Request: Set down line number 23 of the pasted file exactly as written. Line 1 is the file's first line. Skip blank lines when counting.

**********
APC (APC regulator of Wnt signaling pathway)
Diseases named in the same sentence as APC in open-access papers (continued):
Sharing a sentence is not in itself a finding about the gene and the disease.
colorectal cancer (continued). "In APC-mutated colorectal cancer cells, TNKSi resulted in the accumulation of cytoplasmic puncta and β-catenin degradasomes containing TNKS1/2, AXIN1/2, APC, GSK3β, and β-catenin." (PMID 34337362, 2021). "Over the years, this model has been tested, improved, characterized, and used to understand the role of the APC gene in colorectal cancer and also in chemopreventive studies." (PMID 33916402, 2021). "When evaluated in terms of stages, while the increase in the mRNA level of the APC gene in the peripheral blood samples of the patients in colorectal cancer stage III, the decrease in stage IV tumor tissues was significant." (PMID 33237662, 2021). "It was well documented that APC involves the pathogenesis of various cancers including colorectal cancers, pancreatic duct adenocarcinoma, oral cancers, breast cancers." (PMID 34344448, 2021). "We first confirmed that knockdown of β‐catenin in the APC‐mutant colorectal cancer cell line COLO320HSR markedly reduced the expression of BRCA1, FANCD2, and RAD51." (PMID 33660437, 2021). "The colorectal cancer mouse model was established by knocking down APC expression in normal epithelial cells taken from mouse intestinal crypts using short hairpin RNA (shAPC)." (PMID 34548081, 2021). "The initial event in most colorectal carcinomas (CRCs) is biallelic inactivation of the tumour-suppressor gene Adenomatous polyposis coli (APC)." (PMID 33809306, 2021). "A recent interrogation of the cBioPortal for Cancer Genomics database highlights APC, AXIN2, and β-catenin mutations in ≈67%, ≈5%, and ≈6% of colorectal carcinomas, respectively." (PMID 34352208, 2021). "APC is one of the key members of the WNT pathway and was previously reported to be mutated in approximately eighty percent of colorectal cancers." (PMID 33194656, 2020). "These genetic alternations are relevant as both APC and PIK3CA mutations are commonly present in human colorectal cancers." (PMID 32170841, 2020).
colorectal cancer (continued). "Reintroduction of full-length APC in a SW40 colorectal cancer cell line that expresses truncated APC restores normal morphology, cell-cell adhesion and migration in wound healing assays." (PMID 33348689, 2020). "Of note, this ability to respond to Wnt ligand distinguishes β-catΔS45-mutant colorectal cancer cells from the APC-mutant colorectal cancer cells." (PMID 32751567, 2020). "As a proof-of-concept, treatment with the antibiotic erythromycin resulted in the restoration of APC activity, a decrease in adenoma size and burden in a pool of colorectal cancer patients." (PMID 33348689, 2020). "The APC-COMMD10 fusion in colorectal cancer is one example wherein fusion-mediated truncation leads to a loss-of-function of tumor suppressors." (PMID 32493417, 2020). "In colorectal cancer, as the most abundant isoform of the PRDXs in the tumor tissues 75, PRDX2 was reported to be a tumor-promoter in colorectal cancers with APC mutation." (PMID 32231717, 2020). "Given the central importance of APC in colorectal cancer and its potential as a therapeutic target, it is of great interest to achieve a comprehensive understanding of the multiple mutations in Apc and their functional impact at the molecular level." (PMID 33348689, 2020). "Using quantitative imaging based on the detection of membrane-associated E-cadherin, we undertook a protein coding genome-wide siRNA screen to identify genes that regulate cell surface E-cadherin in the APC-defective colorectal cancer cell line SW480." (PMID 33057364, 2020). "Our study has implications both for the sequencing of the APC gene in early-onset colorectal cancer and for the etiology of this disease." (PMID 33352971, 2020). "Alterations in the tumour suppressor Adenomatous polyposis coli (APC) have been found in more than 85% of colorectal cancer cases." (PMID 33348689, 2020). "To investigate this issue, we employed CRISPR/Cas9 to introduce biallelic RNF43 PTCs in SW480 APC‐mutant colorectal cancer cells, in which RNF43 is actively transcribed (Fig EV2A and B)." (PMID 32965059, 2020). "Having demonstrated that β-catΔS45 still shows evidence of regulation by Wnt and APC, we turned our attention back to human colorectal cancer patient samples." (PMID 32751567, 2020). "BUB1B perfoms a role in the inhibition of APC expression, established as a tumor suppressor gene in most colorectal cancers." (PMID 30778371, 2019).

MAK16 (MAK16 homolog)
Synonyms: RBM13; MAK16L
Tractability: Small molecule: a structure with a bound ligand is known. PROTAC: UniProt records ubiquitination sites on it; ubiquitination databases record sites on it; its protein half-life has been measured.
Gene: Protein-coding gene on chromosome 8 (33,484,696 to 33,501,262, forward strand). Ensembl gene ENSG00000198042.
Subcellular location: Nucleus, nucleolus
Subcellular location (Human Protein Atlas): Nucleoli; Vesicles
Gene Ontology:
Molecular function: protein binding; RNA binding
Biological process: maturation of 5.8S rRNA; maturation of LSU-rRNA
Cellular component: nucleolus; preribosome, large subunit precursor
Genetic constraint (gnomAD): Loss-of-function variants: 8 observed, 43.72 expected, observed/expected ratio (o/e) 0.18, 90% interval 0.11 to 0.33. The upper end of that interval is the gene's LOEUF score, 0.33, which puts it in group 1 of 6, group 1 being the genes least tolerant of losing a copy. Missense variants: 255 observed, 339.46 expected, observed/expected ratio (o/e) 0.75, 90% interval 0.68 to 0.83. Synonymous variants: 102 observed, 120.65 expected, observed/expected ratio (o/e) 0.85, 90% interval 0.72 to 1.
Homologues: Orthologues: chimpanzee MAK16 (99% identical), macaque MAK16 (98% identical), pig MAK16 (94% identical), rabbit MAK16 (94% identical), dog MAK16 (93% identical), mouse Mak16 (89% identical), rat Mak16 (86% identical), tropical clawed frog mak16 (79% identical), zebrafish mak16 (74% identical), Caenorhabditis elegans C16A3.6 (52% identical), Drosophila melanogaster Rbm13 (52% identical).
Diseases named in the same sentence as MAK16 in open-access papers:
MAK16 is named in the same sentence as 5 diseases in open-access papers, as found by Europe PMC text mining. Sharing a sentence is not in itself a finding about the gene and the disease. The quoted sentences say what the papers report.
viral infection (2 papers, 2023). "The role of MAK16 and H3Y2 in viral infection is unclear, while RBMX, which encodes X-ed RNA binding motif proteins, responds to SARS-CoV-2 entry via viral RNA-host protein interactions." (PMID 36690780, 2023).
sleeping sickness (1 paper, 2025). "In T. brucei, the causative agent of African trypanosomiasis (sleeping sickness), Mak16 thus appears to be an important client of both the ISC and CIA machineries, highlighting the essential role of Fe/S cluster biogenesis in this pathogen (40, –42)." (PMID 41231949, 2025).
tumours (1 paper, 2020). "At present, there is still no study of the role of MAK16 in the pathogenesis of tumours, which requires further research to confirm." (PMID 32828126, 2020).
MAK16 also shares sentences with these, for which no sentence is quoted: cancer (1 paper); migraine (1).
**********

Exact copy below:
MAK16 also shares sentences with these, for which no sentence is quoted: cancer (1 paper); migraine (1).